The new name, he said, should should "excite, inspire, and rally."
But what's in a name?
Friedman describes the ingredients in her blog:
- First, she wrote the naming brief, deciding the new name had to to appeal to two similar audiences: software engineers (the talent) and IT managers (the clients).
- She identified the company's core attributes: intelligence, creativity, maturity, eagerness, and "a pinch of nerdiness and gamer enthusiasm."
- She listed naming objectives: power, grace, speed, virtuosity, skill, unobstructed flow, hitting the core of what matters, freedom/no constraints, on demand, gaming/competitive fun, and essence (software, not hardware). Excluded from the list: freelancer, inexpensive, and temporary.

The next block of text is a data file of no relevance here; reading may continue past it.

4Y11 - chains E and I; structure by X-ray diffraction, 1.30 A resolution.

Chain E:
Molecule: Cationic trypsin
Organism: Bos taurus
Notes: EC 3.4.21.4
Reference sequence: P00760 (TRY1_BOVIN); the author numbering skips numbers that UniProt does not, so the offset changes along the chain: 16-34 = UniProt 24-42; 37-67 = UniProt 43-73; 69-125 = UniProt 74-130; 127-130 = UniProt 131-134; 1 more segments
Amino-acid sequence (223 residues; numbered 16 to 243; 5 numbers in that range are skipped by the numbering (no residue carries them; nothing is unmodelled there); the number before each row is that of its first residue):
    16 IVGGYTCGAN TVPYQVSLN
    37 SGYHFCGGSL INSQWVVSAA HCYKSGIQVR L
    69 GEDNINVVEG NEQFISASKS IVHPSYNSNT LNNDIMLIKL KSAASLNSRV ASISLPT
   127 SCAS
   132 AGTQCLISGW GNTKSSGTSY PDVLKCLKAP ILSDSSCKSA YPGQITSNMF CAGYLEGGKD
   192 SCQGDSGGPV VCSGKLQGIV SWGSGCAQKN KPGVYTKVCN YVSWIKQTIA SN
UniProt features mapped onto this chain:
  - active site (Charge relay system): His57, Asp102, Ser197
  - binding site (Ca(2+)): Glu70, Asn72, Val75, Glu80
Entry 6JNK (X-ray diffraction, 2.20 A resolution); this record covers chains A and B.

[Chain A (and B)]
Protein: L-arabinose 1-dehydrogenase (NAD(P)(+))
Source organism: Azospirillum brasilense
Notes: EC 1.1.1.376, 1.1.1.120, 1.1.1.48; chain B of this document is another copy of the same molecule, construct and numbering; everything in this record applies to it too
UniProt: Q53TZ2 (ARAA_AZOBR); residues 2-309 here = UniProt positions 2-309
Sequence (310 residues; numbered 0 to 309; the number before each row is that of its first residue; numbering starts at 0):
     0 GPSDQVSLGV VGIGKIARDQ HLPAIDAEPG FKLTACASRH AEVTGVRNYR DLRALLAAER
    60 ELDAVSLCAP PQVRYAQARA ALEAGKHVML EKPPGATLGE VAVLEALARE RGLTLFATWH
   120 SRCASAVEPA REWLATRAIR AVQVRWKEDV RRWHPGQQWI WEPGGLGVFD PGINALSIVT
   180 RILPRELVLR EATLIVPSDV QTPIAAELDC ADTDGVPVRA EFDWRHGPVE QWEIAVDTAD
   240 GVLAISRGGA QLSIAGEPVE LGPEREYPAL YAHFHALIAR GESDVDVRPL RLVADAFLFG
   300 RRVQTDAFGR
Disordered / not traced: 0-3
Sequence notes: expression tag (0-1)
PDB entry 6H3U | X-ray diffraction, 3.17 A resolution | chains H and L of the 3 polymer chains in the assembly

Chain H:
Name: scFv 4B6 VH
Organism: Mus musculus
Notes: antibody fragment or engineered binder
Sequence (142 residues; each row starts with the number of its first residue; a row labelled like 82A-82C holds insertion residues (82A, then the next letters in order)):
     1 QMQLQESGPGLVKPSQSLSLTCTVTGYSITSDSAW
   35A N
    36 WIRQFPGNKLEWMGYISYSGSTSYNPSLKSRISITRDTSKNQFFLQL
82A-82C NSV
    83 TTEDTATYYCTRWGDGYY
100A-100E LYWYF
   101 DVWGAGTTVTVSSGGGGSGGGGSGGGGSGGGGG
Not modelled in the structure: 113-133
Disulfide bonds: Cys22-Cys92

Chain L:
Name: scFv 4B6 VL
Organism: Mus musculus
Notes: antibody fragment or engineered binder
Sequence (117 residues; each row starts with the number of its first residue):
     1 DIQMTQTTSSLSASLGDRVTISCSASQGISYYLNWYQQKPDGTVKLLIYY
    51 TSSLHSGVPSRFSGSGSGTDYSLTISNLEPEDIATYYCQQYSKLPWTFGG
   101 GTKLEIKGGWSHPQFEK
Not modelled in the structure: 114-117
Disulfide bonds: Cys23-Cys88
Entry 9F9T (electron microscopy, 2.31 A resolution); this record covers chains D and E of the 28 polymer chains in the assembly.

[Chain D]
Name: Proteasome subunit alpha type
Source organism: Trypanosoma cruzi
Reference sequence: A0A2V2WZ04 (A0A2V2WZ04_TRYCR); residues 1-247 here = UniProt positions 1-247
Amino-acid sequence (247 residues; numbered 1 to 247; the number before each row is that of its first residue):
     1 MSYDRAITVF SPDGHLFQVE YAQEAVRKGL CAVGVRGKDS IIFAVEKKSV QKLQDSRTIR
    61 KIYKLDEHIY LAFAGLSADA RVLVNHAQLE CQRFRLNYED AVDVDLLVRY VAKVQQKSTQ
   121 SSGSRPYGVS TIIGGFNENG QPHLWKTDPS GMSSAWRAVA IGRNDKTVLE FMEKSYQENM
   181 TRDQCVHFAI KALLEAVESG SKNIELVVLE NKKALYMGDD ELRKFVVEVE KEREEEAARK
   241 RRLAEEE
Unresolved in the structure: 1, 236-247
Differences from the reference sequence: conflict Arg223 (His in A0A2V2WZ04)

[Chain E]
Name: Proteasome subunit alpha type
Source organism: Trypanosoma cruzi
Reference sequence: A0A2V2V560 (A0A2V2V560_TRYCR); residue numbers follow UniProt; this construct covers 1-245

- She listed naming criteria: the new name could be real or invented; English or not; work with a .com extension or not; and be available in international trademark classes 35 (business functions) and 42 (scientific and technological services).
- She brainstormed names and, after three rounds, Dorsal surfaced. "A dorsal fin provides direction, stability and purpose, but is also essential for making fast turns or changes in direction," Friedman says. "Dorsal is also associated with the backbone and ideas of strength, durability, flexibility and so on."
- She confirmed Dorsal wasn't trademarked; it wasn't.
- She confirmed Dorsal.com wasn't reserved; it was. Her client chose instead GoDorsal.com, a URL that "adds the energy of an active verb to the name."
- Last, but not least, she tapped a graphic designer to create a logo. "Early on I drew in pencil the letter A in Dorsal larger than the others and the immediate impression was that the point of the A was the dorsal fin," Friedman says. That idea survived in the final version of the mark. "The change from Restack to Dorsal represents a shift from descriptive to suggestive," Friedman says. "That shift is mirrored in the visual brand, which rejects literal representation in favor of evocative suggestion."